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It’s never too early to find out exactly what kind of health insurance coverage you have and how it can be affected through a job change or retirement. Unfortunately, most people don’t take precautions until they are forced to do so.
In 1988, Arnold Jackson,[*] a 60-year-old resident of Washington State, saw his health benefits disappear when his employer, an insurance firm, was phased out. When his wife’s insurance company took away the spouse option on her plan, he bought an individual plan for himself from BlueCross/BlueShield. In 1993, at age 65, he qualified for Medicare and bought a Medigap policy, which was cost effective but did not cover his prescriptions. Jackson has since switched from the Medigap policy to an HMO at a cost of $39 per month, has retained his Medicare coverage and pays $150 per month separately for prescriptions, since his HMO does not provide prescription drug coverage.
“Get all the information about your health coverage before you need it,” warns Richard Coorsh, spokesperson for the Health Insurance Association of America in Washington, D.C. Today, many Americans are opting for early retirement and need to make timely plans for continuous post-retirement coverage. Coorsh urges employees to contact their benefits manager to clarify the details as soon as possible. Since you probably wouldn’t become eligible for Medicare coverage before age 65, look into continuing on your employer’s plan, extending your coverage under COBRA, getting coverage under your spouse’s plan or taking advantage of the alternatives in individual or other group plans.
Although Jackson had the rug pulled from under him, he was able to regroup because he knew his alternatives. Most people, however, don’t. “Consumers are lulled into the subculture of ‘My company will pay,'” says Joan Lewis, assistant deputy insurance commissioner and the director of Statewide Health Insurance Benefits Advisors in Olympia, Washington. “If the company has been covering them for years, they’re not aware of the cost of health insurance when they’re on their own.”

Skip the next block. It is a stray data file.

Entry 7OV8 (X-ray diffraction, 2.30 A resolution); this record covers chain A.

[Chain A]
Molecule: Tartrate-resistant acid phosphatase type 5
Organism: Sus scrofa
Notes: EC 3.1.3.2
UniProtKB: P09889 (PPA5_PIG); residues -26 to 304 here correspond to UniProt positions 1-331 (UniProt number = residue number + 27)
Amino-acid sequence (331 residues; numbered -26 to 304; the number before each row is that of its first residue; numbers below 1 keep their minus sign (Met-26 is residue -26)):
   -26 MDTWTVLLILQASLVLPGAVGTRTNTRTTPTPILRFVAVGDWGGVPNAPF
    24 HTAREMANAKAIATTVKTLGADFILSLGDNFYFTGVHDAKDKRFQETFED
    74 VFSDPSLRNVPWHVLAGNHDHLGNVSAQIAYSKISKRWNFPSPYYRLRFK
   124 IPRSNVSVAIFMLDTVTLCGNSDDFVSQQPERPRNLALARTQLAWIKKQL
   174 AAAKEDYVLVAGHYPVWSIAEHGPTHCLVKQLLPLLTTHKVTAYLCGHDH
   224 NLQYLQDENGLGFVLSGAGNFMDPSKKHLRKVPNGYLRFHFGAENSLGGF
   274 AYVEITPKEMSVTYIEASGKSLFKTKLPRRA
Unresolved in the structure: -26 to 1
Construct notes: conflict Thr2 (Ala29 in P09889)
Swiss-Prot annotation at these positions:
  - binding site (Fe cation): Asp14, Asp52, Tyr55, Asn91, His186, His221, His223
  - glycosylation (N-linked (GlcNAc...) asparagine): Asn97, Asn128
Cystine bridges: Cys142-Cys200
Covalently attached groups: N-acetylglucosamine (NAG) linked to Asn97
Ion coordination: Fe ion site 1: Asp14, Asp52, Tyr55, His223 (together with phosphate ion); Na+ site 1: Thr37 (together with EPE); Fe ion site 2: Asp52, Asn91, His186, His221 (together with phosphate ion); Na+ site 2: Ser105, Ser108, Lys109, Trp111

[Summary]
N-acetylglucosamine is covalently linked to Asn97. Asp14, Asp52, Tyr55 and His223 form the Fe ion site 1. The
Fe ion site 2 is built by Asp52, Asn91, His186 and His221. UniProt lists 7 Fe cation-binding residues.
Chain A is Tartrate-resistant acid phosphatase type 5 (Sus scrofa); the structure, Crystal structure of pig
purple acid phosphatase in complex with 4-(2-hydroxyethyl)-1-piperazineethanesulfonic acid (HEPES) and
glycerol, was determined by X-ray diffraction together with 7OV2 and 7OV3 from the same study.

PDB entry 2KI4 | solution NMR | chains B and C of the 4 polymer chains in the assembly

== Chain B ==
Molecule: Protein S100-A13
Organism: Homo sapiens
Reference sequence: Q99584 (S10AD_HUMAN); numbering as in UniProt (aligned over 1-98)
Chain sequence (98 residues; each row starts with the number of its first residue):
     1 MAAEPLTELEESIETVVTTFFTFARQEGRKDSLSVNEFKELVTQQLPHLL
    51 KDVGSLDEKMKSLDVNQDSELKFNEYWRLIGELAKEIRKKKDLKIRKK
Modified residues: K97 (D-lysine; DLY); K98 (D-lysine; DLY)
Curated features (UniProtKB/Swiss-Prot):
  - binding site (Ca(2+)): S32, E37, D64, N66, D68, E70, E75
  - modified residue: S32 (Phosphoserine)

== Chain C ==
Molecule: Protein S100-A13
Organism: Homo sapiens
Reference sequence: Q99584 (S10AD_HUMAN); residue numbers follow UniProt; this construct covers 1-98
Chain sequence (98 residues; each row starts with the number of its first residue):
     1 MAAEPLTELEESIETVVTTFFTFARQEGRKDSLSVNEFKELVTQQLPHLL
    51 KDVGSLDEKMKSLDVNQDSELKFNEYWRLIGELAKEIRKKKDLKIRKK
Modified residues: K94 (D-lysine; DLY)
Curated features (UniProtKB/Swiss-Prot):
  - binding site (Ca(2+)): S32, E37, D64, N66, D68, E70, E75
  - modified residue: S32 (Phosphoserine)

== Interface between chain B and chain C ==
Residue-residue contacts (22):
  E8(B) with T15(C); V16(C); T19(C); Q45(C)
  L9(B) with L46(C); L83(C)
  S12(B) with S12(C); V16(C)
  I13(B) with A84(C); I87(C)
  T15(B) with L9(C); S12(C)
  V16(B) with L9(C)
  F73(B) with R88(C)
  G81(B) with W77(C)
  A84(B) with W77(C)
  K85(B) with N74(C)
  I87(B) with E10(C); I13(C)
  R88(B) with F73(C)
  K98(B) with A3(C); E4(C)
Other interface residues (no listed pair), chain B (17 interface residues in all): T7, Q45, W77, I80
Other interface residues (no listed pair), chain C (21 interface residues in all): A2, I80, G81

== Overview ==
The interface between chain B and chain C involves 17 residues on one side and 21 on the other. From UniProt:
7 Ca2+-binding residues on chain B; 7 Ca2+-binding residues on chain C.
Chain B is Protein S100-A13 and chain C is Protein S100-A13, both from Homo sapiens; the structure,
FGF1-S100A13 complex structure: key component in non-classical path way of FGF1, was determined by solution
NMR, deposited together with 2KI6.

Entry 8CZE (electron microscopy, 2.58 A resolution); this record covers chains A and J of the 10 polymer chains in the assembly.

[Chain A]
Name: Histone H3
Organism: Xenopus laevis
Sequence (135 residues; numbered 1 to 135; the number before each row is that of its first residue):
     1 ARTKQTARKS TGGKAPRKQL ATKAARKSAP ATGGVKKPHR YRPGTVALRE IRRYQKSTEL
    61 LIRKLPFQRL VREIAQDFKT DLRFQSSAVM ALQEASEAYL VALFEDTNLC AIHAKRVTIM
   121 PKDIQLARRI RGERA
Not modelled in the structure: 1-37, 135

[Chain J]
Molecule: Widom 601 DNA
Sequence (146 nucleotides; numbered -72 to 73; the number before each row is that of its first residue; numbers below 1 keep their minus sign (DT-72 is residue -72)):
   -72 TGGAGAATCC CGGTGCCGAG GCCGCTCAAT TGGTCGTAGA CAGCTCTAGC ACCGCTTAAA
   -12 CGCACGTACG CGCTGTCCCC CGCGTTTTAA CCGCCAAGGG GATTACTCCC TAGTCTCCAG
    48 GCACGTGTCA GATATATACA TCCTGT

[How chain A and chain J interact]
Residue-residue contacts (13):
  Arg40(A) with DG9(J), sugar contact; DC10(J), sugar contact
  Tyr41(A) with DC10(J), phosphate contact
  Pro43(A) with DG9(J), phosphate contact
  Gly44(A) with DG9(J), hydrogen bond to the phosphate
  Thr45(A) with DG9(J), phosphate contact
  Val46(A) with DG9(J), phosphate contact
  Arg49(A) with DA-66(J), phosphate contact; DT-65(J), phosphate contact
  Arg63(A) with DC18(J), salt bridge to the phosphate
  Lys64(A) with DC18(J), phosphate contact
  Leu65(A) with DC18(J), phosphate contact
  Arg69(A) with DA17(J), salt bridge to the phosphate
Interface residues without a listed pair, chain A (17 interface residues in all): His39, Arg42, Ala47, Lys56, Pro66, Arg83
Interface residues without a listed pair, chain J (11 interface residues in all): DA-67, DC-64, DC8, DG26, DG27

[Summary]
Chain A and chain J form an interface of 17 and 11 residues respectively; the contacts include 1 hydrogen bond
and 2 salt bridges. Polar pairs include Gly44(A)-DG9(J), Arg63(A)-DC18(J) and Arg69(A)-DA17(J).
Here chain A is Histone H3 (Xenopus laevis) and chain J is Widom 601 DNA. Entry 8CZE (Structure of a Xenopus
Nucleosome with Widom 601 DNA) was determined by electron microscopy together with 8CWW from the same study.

In the face of escalating medical costs, health benefits are no longer a privilege, but a basic necessity. According to the Kaiser/Commonwealth 1997 National Survey of Health Insurance, 52 million adults ages 18-64 are currently uninsured or have a recent gap in health coverage. The majority are part of working families, yet most simply cannot afford to pay. Recent research sponsored by the Commonwealth Fund indicates that in 1996, annual premiums for single-person coverage averaged $2,099 nationally, while premiums for family coverage averaged $5,188. The key is to lock into continuous, affordable health coverage.
For the recently uninsured, there are, however, several cushions in place. Since 1986, COBRA benefits have come to the aid of individuals who have lost or changed their jobs. Through COBRA, you can continue to receive benefits from your former employer’s plan by buying group coverage for yourself for a limited period, usually 18 months.
You may also look into coverage under a new health plan. In the past, individuals applying for coverage under a new plan have met restrictions based on